European regulators have issued a green light for UK drug giant GlaxoSmithKline’s pneumococcal vaccine Synflorix, which has been designed to protect children against life-threatening diseases such as meningitis and bacteraemic pneumonia.

Specifically, the European Commission has approved the new vaccine for active immunisation against invasive disease and acute otitis media (AOM) caused by Streptococcus pneumoniae in infants and children from six weeks up to two years of age.

Synflorix is a 10-valent vaccine that has been developed with novel technology using a carrier protein to induce protection against both invasive pneumococcal disease and bacterial respiratory infections, according to the company.

GSK claims its product offers an advantage over current paediatric vaccination because it protects against S. pneumoniae as well as non-typeable Haemophilus influenzae (NTHi), which, it says, is currently not yet vaccine preventable.

Both S. Pneumoniae and NTHi are leading causes of bacterial respiratory infections such as otis media, an acute infection of the middle ear, which is one of the most frequent childhood diseases and accounts for the most visits to the doctor in children under the age of three.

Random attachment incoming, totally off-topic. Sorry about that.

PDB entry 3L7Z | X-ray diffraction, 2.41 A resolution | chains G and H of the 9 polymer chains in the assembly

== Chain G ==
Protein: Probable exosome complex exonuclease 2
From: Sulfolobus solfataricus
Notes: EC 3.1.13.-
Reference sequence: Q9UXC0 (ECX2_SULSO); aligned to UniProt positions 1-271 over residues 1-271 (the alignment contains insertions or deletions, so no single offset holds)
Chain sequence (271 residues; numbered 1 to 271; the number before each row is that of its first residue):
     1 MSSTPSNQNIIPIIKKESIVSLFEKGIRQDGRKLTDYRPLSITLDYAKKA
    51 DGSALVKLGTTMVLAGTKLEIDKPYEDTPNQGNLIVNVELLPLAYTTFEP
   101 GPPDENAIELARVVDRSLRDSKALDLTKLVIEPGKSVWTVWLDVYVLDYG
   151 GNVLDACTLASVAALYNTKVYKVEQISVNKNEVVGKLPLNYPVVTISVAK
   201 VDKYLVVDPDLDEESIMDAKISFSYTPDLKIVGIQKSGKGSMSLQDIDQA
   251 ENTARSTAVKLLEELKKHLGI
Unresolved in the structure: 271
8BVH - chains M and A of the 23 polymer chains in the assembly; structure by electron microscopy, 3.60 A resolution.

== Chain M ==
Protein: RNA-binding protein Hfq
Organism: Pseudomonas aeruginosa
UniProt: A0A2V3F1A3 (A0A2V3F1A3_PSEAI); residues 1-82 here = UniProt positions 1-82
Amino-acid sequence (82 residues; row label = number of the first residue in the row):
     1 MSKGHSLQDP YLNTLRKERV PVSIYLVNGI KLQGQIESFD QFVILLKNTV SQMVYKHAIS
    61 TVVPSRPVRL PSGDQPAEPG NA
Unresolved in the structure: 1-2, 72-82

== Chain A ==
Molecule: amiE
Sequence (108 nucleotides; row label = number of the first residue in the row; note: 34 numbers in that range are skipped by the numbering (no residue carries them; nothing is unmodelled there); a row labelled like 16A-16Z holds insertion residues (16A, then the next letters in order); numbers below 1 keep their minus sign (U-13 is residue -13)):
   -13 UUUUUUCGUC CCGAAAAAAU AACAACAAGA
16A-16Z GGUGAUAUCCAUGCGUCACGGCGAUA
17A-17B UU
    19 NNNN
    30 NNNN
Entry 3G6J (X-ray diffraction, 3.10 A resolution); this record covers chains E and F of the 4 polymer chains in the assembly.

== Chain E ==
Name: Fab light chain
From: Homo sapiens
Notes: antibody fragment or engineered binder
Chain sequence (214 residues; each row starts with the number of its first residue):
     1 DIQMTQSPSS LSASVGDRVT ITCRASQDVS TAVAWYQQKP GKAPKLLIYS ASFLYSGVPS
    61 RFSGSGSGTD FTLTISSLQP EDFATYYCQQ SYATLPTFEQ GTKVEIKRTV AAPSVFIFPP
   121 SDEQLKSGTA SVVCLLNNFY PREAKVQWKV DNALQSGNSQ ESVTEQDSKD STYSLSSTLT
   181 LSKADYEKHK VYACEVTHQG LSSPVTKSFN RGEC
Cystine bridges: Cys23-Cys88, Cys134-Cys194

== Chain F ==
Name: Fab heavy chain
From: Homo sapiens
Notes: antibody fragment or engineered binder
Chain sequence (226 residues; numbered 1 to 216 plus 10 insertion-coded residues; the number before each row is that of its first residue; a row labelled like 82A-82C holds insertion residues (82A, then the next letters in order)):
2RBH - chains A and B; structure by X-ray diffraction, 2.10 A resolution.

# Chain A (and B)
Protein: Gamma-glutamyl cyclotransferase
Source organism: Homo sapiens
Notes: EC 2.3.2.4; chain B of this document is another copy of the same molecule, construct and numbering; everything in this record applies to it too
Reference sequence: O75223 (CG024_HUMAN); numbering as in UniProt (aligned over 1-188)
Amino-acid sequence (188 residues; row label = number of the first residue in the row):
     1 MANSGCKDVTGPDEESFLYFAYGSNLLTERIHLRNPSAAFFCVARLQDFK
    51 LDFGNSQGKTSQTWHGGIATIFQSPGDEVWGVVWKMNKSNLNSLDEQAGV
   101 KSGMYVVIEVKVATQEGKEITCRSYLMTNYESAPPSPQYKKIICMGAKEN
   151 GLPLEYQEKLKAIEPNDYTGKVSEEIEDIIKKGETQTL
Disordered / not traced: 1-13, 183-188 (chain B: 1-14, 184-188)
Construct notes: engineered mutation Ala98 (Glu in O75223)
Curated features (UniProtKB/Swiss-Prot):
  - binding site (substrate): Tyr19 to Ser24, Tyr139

Moreover, GSK’s vaccine is active against a wider range of S. Pneumoniae serotypes, offering coverage against three additional pneumococcal strains (serotypes 1, 5 and 7F) than current vaccination. In fact, the 10 serotypes in the new vaccine cause up to 90% of all cases of IPD in children less than five years old in parts of Europe, the group says, which could give the vaccine an important competitive edge.

Touting the potential advantages, Jean Stéphenne, President and General Manager of GSK Biologicals, said: “By providing increased protection against three additional strains of bacteria associated with severe disease, Synflorix may help prevent more of these life-threatening infections than the currently licensed pneumococcal vaccine. It also offers protection against middle ear infection caused by S. pneumoniae, a condition that affects many children and their families in Europe.”

Competition for Prevnar
Synflorix will now compete with Wyeth’s 7-valent pneumococcal conjugate vaccine, Prevenar, which has been part of the UK childhood immunisation schedule since September 2006 and, according to the firm, “is the global standard in pneumococcal disease prevention in infants and young children as a result of its established immunogenicity and efficacy”.

In response to news of Synflorix’ approval, Wyeth stressed that Prevenar’s efficacy and its compatibility with the other childhood vaccines in the UK “has been established both in clinical trials and through real life experience since its introduction in 2006”.

And Dr Vignesh Rajah, Wyeth’s Medical Director, said policy makers in the UK need to “pay close attention to all the available evidence when considering the introduction of any new vaccine,” including its safety record, efficacy, immunogencity and compatibility with the current childhood immunisation schedule in the UK.